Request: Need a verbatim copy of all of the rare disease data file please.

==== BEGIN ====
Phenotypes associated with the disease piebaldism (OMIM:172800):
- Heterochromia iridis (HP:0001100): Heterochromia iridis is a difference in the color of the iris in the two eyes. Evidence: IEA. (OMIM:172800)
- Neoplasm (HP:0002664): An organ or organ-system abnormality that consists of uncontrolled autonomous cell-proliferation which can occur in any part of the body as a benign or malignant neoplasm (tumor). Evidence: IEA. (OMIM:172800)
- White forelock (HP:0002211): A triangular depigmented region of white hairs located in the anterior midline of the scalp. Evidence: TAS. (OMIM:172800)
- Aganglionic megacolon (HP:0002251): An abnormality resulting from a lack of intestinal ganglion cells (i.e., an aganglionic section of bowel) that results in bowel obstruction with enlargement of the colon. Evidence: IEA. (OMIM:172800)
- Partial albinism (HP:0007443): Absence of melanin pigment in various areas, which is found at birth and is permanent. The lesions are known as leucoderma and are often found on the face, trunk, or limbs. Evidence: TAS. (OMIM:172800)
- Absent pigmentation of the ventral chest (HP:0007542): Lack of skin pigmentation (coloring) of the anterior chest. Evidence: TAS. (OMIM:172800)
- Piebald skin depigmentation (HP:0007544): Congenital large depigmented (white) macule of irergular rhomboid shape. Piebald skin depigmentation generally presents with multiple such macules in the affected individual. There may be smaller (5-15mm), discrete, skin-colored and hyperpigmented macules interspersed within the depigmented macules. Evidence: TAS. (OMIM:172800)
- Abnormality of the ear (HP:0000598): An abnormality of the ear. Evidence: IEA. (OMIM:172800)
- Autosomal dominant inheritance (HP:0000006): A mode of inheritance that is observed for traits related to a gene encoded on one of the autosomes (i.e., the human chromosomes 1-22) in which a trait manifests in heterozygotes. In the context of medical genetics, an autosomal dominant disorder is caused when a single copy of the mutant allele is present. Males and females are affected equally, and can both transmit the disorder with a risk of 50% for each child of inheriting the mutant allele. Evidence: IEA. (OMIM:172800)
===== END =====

Phenotypes associated with the disease piebaldism (OMIM:172800):
- Heterochromia iridis (HP:0001100): Heterochromia iridis is a difference in the color of the iris in the two eyes. Evidence: IEA. (OMIM:172800)
- Neoplasm (HP:0002664): An organ or organ-system abnormality that consists of uncontrolled autonomous cell-proliferation which can occur in any part of the body as a benign or malignant neoplasm (tumor). Evidence: IEA. (OMIM:172800)
- White forelock (HP:0002211): A triangular depigmented region of white hairs located in the anterior midline of the scalp. Evidence: TAS. (OMIM:172800)
- Aganglionic megacolon (HP:0002251): An abnormality resulting from a lack of intestinal ganglion cells (i.e., an aganglionic section of bowel) that results in bowel obstruction with enlargement of the colon. Evidence: IEA. (OMIM:172800)
- Partial albinism (HP:0007443): Absence of melanin pigment in various areas, which is found at birth and is permanent. The lesions are known as leucoderma and are often found on the face, trunk, or limbs. Evidence: TAS. (OMIM:172800)
- Absent pigmentation of the ventral chest (HP:0007542): Lack of skin pigmentation (coloring) of the anterior chest. Evidence: TAS. (OMIM:172800)
- Piebald skin depigmentation (HP:0007544): Congenital large depigmented (white) macule of irergular rhomboid shape. Piebald skin depigmentation generally presents with multiple such macules in the affected individual. There may be smaller (5-15mm), discrete, skin-colored and hyperpigmented macules interspersed within the depigmented macules. Evidence: TAS. (OMIM:172800)
- Abnormality of the ear (HP:0000598): An abnormality of the ear. Evidence: IEA. (OMIM:172800)
- Autosomal dominant inheritance (HP:0000006): A mode of inheritance that is observed for traits related to a gene encoded on one of the autosomes (i.e., the human chromosomes 1-22) in which a trait manifests in heterozygotes. In the context of medical genetics, an autosomal dominant disorder is caused when a single copy of the mutant allele is present. Males and females are affected equally, and can both transmit the disorder with a risk of 50% for each child of inheriting the mutant allele. Evidence: IEA. (OMIM:172800)